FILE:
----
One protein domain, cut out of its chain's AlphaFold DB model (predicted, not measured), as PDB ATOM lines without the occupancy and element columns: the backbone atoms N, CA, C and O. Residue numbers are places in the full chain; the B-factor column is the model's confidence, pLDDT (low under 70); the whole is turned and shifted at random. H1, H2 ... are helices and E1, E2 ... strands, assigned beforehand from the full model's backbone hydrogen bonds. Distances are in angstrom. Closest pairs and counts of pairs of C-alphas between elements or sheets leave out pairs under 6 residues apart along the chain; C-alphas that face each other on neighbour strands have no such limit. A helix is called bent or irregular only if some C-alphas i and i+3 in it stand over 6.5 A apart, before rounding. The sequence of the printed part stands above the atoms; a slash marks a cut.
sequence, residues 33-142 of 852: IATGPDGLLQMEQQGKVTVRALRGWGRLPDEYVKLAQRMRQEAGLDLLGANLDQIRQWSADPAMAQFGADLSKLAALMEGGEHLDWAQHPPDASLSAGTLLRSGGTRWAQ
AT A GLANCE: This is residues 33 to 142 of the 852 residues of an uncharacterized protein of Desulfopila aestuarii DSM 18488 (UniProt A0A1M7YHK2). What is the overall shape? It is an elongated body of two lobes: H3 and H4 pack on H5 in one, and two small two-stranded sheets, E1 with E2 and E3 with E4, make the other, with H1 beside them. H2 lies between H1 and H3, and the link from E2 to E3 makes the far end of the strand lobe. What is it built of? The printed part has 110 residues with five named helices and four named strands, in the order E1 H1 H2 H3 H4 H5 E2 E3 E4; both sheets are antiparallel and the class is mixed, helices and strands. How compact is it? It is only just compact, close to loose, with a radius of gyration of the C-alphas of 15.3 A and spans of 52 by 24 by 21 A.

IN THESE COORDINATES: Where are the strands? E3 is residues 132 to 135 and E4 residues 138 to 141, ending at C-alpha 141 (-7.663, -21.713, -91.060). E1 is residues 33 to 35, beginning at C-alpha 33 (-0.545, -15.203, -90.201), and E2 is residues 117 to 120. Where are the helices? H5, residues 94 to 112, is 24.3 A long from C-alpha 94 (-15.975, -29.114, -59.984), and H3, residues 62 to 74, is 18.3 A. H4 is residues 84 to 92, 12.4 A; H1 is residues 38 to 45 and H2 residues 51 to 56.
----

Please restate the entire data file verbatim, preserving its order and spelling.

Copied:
One protein domain, cut out of its chain's AlphaFold DB model (predicted, not measured), as PDB ATOM lines without the occupancy and element columns: the backbone atoms N, CA, C and O. Residue numbers are places in the full chain; the B-factor column is the model's confidence, pLDDT (low under 70); the whole is turned and shifted at random. H1, H2 ... are helices and E1, E2 ... strands, assigned beforehand from the full model's backbone hydrogen bonds. Distances are in angstrom. Closest pairs and counts of pairs of C-alphas between elements or sheets leave out pairs under 6 residues apart along the chain; C-alphas that face each other on neighbour strands have no such limit. A helix is called bent or irregular only if some C-alphas i and i+3 in it stand over 6.5 A apart, before rounding. The sequence of the printed part stands above the atoms; a slash marks a cut.
sequence, residues 33-142 of 852: IATGPDGLLQMEQQGKVTVRALRGWGRLPDEYVKLAQRMRQEAGLDLLGANLDQIRQWSADPAMAQFGADLSKLAALMEGGEHLDWAQHPPDASLSAGTLLRSGGTRWAQ
AT A GLANCE: This is residues 33 to 142 of the 852 residues of an uncharacterized protein of Desulfopila aestuarii DSM 18488 (UniProt A0A1M7YHK2). What is the overall shape? It is an elongated body of two lobes: H3 and H4 pack on H5 in one, and two small two-stranded sheets, E1 with E2 and E3 with E4, make the other, with H1 beside them. H2 lies between H1 and H3, and the link from E2 to E3 makes the far end of the strand lobe. What is it built of? The printed part has 110 residues with five named helices and four named strands, in the order E1 H1 H2 H3 H4 H5 E2 E3 E4; both sheets are antiparallel and the class is mixed, helices and strands. How compact is it? It is only just compact, close to loose, with a radius of gyration of the C-alphas of 15.3 A and spans of 52 by 24 by 21 A.

IN THESE COORDINATES: Where are the strands? E3 is residues 132 to 135 and E4 residues 138 to 141, ending at C-alpha 141 (-7.663, -21.713, -91.060). E1 is residues 33 to 35, beginning at C-alpha 33 (-0.545, -15.203, -90.201), and E2 is residues 117 to 120. Where are the helices? H5, residues 94 to 112, is 24.3 A long from C-alpha 94 (-15.975, -29.114, -59.984), and H3, residues 62 to 74, is 18.3 A. H4 is residues 84 to 92, 12.4 A; H1 is residues 38 to 45 and H2 residues 51 to 56.